Such a soul was Dylan Thomas, who has always stood in our friend Ben’s mind as the poet of spring, of chlorophyll, of light, though his best-loved poems (the birthday poems, “Do not go gentle into that good night”) are about endings, not beginnings. Perhaps I think of springtime in conjunction with Thomas because death took him so young—he was just 39—or because he has been with me from my own green beginnings: My mother read me Thomas’s poems in the cradle. I grew up with his cadences, his fabulous imagery, and by the time I was five, I could read his poems, too, though it took somewhat longer to pass from sound to understanding.

Whatever the reasons, when I saw Peattie’s “Chlorophyll is green blood. It is designed to capture light,” I thought of another favorite Dylan Thomas poem, “The Force That Through the Green Fuse Drives the Flower.” Though it is about death as well as life, it too “is designed to capture light.” I present it here, so those who know and love it can come again to spend time with an old friend, and those who come to it now for the first time (I envy you, coming upon “How time has ticked a heaven round the stars” for the first time) can feel the vitality that words in the hands of a master can create. (Apologies for my Luddite limitations; I don’t know how to close up the lines on WordPress.) Like all good lyric poems, it should be read aloud, so you can hear and feel as well as see the music:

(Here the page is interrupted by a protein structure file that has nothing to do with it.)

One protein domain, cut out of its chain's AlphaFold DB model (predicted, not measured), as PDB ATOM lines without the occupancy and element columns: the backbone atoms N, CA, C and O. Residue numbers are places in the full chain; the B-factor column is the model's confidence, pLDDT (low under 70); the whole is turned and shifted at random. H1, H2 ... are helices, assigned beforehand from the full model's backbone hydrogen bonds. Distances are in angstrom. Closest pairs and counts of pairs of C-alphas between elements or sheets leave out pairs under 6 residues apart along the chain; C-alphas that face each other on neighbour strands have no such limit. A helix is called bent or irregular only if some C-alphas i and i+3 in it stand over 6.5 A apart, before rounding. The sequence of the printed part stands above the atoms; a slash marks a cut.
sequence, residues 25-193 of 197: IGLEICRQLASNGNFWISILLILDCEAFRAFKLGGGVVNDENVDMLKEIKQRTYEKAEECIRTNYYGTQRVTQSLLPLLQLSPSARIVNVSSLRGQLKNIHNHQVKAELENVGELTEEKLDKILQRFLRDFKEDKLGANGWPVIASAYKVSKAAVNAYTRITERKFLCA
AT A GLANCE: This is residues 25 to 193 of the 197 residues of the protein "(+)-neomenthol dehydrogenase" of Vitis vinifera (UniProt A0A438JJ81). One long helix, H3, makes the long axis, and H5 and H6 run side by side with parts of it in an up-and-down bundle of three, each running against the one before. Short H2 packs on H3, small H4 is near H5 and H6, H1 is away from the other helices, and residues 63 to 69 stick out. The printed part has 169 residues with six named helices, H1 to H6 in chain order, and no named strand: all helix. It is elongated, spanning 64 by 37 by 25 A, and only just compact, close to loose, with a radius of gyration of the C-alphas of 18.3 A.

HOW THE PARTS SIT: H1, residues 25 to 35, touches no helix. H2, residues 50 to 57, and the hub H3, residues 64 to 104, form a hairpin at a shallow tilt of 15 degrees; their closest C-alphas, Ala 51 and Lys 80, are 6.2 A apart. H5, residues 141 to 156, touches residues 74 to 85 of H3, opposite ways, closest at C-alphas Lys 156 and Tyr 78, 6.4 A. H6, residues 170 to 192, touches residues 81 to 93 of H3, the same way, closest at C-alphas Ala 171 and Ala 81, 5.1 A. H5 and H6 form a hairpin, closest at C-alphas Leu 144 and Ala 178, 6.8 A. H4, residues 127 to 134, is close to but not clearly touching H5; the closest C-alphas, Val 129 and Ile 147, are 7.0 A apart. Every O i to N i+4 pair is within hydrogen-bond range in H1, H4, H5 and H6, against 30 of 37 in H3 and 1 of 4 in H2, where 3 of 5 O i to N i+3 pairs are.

The Force That Through the Green Fuse Drives the Flower


The force that through the green fuse drives the flower

Drives my green age; that blasts the roots of trees

Is my destroyer.

And I am dumb to tell the crooked rose

My youth is bent by the same wintry fever.


The force that drives the water through the rocks

Drives my red blood; that dries the mouthing streams

Turns mine to wax.

And I am dumb to mouth unto my veins

How at the mountain spring the same mouth sucks.


The hand that whirls the water in the pool

Stirs the quicksand; that ropes the blowing wind

Hauls my shroud sail.

And I am dumb to tell the hanging man

How of my clay is made the hangman’s lime.


The lips of time leech to the fountain head;

Love drips and gathers, but the fallen blood

Shall calm her sores.

And I am dumb to tell a weather’s wind

How time has ticked a heaven round the stars.


And I am dumb to tell the lover’s tomb

How at my sheet goes the same crooked worm.